As service providers and private network operators seek cost effective solutions to high capacity connectivity, wireless systems are ideal because of their flexibility, speed of deployment, and lower overall life-cycle costs compared to leased-line services. This paper discusses the choices when considering licensed band links for short-haul applications, and the performance and cost benefits provided by 80 GHz gigabit wireless systems.
Utilizing gigabit wireless links to provide fiber-like performance at significant savings compared to leased lines.
Due to competitive market pressures, businesses are increasing looking to IT departments to improve productivity and control costs. This paper examines the benefits of replacing leased line circuits with affordable gigabit Ethernet wireless links.
White Paper: The Economics of Gigabit 4G Mobile Backhaul
How “wireless fiber” 80 GHz links provide an economical alternative to operator-owned fiber
Today, copper-based T1/E1 circuits dominate mobile base station site backhaul, complemented by the use of 6-38 GHz microwave links when copper circuits are either unavailable, too costly, or take too long to deploy. As 4G capabilities are added to today’s urban 2G/3G networks or are rolled out as green-field deployments, cell site backhaul and aggregation network requirements will rise from the tens and hundreds of megabits/second into the gigabits/second of capacity range. Low cell-site fiber penetration rates, coupled with often prohibitive costs of new fiber lateral deployment, will drive the adoption of “wireless fiber” 80 GHz backhaul solutions, as a technology upgrade for both copper and microwave backhaul solutions. Unlike copper circuits and leased fiber services, 80 GHz solutions scale in performance up to the multi-gigabit performance range, without incurring a corresponding increase in operator costs. 80 GHz solutions provide highly-available connectivity at typical urban backhaul distances and feature sufficient capacity to simultaneously support legacy TDM and rapidly-growing IP packet traffic. With worldwide adoption of the 80 GHz spectrum band underway, 80 GHz links are well-positioned to fulfill a critical enabling role for emerging 4G mobile deployments.
Solutions Brief: Wireless Backhauling for Video Surveillance Applications
BridgeWave’s high performance gigabit Ethernet wireless links provide secure and cost-effective connectivity for video surveillance applications. High capacity, high quality traffic from advanced digital IP-based cameras can be seamlessly backhauled to the monitoring stations where the data is analyzed and stored.
Prior to the introduction of AdaptPath technology, BridgeWave AdaptRate gigabit wireless links set the standard for gigabit link availability over multi- mile distances. Now, BridgeWave’s AdaptPath technology takes long-range gigabit link availability to the next level. The AdaptPath solution creates an all-weather, dual-path data connection by pairing a primary path BridgeWave 60 GHz or 80 GHz GigE wireless bridge with a lower speed, highly rain-tolerant secondary path. The resulting dual technology solution allows gigabit links to be deployed over unprecedented link distances, while maintaining up to 99.999% service availability.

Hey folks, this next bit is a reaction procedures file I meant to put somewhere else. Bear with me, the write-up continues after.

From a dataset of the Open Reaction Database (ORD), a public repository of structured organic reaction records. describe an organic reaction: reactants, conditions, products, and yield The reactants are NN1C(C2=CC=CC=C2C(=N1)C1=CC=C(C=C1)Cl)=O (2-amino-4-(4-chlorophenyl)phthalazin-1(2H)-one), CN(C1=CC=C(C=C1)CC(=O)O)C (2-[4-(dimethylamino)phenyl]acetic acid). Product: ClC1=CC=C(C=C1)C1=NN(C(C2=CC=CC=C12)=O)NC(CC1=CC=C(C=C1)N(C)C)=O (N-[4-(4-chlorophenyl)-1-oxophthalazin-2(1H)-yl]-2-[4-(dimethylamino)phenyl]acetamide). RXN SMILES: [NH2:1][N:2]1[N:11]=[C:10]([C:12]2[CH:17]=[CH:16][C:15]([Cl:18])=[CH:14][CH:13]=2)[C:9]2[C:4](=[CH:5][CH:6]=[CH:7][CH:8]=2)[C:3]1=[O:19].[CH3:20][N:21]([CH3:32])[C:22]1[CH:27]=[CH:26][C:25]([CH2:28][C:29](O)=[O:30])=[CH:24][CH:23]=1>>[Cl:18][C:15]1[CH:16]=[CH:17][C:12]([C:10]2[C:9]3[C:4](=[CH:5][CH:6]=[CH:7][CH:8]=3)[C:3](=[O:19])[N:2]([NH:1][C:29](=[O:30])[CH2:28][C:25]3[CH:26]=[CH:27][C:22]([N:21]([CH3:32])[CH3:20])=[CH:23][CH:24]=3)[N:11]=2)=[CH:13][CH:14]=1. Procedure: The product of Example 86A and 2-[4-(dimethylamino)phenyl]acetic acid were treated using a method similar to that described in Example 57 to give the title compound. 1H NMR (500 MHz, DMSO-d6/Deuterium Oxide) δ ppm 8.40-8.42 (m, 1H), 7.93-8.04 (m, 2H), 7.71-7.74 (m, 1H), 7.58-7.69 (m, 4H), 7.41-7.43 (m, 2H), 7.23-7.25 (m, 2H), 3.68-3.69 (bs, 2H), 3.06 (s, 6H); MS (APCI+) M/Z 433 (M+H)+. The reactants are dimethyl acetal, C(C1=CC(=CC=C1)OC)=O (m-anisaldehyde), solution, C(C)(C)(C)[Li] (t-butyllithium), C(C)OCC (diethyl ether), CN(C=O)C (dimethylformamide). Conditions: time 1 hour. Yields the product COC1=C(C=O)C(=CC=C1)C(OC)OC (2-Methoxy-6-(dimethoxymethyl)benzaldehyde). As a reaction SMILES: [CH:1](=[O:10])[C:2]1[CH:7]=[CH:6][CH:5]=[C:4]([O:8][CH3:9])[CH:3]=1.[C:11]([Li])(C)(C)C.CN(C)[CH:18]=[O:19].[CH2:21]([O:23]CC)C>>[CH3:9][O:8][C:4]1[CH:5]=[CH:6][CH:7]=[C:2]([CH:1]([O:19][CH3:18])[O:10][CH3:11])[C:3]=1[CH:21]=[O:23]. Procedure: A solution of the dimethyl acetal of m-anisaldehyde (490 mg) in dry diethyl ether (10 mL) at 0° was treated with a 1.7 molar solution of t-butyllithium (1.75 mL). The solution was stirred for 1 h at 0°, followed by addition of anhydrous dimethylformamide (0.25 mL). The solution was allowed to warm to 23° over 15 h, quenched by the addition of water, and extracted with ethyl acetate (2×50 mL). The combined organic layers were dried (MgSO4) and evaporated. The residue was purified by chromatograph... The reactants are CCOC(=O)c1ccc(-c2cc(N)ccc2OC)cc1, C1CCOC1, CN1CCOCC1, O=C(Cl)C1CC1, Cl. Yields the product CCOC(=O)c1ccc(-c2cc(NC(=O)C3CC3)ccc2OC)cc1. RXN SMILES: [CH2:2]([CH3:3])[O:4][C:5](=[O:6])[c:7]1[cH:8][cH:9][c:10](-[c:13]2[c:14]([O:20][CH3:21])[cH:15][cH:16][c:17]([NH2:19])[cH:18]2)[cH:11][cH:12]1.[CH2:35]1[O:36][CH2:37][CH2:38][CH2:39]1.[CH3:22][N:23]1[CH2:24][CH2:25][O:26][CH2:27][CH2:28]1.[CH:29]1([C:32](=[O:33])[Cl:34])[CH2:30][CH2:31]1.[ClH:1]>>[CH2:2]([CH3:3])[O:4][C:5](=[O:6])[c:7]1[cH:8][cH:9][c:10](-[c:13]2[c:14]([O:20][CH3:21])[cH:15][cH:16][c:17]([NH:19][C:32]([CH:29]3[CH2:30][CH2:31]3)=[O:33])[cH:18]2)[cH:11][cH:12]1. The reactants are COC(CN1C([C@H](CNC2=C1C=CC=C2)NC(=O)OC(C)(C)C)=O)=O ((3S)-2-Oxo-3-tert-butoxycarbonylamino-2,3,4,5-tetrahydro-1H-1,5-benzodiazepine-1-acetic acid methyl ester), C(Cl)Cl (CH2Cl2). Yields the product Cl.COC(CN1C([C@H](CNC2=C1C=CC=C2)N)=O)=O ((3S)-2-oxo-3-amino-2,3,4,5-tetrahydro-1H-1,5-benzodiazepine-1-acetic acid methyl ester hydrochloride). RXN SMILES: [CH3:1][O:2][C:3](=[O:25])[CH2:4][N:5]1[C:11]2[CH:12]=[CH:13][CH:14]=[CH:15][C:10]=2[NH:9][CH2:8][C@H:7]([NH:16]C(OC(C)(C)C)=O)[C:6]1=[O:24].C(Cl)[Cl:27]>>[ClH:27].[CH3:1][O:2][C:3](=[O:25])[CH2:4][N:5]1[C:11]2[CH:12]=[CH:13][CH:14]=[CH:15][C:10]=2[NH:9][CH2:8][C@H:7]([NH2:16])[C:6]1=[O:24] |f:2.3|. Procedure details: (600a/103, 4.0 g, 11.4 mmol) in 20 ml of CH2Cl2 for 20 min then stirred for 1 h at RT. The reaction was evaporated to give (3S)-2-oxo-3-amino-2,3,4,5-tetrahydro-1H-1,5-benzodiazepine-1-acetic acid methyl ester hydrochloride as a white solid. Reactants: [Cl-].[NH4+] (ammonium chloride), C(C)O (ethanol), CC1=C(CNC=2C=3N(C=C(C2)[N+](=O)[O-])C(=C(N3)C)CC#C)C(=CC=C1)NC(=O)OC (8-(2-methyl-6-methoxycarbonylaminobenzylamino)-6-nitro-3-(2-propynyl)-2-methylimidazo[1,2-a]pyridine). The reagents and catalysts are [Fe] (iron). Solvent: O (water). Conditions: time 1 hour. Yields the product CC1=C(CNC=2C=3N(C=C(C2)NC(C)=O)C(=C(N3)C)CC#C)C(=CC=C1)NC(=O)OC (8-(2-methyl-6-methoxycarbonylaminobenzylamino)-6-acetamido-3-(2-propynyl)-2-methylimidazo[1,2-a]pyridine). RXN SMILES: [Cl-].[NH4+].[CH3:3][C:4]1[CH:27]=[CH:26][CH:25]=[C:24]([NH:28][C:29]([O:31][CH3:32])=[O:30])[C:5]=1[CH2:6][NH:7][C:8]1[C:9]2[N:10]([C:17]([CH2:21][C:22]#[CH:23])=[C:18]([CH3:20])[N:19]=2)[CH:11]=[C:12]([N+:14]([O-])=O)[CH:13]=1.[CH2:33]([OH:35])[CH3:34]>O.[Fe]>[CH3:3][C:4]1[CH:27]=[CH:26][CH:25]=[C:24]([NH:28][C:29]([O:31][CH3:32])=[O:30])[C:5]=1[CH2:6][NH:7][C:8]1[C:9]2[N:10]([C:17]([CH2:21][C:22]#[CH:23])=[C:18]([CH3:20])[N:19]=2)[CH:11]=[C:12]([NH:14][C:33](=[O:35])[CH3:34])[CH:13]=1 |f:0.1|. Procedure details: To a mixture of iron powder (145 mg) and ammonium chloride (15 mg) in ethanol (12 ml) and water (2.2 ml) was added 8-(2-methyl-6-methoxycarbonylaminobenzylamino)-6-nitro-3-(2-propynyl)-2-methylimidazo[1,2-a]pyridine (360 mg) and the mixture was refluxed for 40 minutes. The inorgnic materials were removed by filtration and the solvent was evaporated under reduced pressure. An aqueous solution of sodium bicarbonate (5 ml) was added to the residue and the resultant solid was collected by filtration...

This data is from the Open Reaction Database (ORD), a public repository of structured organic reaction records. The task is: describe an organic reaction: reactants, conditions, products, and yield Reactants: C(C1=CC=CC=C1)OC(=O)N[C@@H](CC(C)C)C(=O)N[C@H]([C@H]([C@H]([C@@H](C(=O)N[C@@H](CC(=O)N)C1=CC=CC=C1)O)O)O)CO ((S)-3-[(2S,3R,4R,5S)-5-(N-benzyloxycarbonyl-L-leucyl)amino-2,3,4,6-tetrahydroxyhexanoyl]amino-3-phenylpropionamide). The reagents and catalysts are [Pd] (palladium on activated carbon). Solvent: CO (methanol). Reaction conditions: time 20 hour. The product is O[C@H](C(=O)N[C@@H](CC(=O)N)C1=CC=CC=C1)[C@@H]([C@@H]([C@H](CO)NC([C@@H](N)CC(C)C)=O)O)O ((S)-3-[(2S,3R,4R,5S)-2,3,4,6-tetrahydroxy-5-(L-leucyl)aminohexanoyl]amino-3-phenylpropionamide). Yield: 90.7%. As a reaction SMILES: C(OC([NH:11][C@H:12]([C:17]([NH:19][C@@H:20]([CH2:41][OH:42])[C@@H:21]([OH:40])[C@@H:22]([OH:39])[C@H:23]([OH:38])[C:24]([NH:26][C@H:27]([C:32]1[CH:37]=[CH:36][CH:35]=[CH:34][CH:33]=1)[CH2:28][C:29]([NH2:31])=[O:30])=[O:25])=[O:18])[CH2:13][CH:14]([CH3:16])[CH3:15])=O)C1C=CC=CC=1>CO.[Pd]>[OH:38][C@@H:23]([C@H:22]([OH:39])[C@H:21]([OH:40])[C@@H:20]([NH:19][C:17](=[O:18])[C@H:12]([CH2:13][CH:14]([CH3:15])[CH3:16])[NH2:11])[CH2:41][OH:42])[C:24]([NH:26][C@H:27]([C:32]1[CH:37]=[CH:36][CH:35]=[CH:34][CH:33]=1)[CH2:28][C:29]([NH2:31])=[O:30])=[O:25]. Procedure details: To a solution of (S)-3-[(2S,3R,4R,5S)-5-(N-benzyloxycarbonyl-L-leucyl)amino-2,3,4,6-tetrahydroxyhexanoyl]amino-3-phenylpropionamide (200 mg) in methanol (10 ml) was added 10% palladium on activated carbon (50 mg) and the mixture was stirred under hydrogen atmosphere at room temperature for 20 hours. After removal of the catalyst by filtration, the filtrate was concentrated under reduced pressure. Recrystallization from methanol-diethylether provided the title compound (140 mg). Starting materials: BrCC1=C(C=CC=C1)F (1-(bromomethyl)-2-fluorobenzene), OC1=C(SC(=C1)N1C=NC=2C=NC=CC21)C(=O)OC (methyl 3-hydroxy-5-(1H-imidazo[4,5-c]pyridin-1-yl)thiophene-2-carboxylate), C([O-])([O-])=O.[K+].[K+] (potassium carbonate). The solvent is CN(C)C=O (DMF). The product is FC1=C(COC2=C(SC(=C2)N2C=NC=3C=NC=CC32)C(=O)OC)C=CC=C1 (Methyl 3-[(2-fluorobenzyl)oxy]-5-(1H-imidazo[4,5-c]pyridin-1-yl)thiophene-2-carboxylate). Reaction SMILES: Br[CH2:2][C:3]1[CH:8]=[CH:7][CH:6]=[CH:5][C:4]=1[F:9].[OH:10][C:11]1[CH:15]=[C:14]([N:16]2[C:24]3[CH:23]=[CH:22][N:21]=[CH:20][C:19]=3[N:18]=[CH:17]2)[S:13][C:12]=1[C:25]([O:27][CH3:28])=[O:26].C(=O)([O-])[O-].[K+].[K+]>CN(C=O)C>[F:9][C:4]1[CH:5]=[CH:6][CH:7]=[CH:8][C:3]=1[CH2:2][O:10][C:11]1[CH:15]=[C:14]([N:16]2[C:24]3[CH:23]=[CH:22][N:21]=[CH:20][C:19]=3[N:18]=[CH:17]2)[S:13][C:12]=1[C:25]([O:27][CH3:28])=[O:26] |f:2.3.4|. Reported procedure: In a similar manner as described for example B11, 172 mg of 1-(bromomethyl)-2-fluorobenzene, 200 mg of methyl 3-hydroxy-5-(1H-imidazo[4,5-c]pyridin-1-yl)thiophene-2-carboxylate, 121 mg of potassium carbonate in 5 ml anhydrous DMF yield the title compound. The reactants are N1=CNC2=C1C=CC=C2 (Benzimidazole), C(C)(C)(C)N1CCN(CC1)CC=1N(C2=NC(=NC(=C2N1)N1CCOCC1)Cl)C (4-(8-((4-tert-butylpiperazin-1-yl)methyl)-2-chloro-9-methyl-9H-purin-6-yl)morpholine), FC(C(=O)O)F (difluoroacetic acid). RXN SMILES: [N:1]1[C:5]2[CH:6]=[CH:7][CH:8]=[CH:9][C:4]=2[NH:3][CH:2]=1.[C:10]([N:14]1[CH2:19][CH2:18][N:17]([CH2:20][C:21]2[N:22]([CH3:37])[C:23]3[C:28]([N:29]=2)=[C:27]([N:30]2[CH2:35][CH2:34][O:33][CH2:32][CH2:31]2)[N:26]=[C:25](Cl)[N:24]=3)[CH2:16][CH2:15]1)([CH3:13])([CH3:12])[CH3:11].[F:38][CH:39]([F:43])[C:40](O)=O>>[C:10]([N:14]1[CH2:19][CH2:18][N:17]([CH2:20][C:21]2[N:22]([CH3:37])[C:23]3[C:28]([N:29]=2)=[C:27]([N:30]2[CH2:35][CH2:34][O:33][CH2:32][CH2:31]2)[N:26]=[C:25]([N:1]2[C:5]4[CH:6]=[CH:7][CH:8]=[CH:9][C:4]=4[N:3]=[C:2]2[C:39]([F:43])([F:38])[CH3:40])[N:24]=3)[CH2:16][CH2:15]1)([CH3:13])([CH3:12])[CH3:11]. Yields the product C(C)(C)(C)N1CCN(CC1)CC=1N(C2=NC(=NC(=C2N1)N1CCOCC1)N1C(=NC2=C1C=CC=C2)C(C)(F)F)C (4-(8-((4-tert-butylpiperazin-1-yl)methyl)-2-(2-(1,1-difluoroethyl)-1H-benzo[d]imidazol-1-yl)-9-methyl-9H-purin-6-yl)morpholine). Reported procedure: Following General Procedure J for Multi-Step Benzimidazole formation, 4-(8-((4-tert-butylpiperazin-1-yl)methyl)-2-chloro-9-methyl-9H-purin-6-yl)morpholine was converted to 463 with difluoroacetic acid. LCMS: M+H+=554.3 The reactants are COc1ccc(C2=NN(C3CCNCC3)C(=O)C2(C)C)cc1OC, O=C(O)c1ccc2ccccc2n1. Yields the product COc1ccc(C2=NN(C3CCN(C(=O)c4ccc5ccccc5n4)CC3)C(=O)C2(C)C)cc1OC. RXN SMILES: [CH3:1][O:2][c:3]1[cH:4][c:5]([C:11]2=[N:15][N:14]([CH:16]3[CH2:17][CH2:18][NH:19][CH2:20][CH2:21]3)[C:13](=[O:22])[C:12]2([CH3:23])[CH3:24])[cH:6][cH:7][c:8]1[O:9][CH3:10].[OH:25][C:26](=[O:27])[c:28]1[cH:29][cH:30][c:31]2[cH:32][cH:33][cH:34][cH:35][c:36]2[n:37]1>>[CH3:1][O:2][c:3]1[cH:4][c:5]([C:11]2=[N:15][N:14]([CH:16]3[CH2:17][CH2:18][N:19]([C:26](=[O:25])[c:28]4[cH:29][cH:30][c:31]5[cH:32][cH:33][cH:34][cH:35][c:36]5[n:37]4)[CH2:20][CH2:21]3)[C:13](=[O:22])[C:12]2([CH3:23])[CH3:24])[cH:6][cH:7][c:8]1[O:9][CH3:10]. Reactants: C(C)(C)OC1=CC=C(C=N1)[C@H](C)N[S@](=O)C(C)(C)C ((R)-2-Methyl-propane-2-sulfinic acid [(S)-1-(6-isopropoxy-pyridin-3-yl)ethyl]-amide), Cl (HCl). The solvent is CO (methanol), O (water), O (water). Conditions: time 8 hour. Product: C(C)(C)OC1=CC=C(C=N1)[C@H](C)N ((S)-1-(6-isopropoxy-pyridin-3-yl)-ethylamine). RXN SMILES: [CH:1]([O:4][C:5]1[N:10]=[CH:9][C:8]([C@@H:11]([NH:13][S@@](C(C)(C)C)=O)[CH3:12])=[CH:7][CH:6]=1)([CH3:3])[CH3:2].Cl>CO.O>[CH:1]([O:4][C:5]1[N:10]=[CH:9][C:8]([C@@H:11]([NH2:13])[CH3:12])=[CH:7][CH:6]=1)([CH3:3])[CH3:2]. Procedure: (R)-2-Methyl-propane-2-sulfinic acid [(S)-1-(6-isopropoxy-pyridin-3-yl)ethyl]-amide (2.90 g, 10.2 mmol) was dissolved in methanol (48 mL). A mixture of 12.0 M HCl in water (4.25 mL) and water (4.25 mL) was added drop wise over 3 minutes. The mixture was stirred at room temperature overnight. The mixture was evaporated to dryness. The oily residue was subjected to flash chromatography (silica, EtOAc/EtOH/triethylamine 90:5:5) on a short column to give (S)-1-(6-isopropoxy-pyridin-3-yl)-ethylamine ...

BridgeWave 60 GHz and 80 GHz millimeter wave antennas produce very narrow beams that focus energy on the intended receivers while providing smaller, more secure data paths than lower frequency wireless systems. BridgeWave also utilizes proprietary modulation, auto-calibration and forward error correction methods to improve link performance while further enhancing data transmission security, as well as secure management and Advanced Encryption Standard (AES) options.
It is a law of physics that rain downpours attenuate RF signals by scattering energy off of the desired path. This is especially true for radios with operating frequencies of over 10 GHz, where most high-capacity point-to-point links operate. To deploy reliable high-frequency radio links, it is necessary to provision the links with enough RF link margin to prevent outages during periods of severe rainfall.
White Paper: Choosing The Right Gigabit Wireless Link: 60 GHz and 80 GHz (E-Band)
60 GHz and 80 GHz (71-86 GHz) wireless links have clearly emerged as the preferred solutions to extend gigabit networks between sites or to connect sites into fiber optic network backbones. No other wireless products offer their unique combination of capacity, reach, availability, security and value. Still, within this category there are several product options to choose from. BridgeWave offers the broadest family of gigabit wireless products, both at 60 GHz and in 80 GHz, to address a wide range of applications.
White Paper: E-Band Link Registration - A Lightweight Approach to Spectrum Licensing
80 GHz (E-Band) refers to 10 GHz of licensed-band spectrum allocated by the US FCC, split between 71-76 GHz and 81-86 GHz. This paper covers the typical process for registering 80 GHz links and BridgeWave’s registration options.
White Paper: Gigabit Wireless Applications Using 60 GHz Radios
License-free 60 GHz radios have unique characteristics that make them substantially different from traditional 2.4 GHz or 5 GHz license-free radios, as well as setting them apart from licensed-band millimeter-wave radios.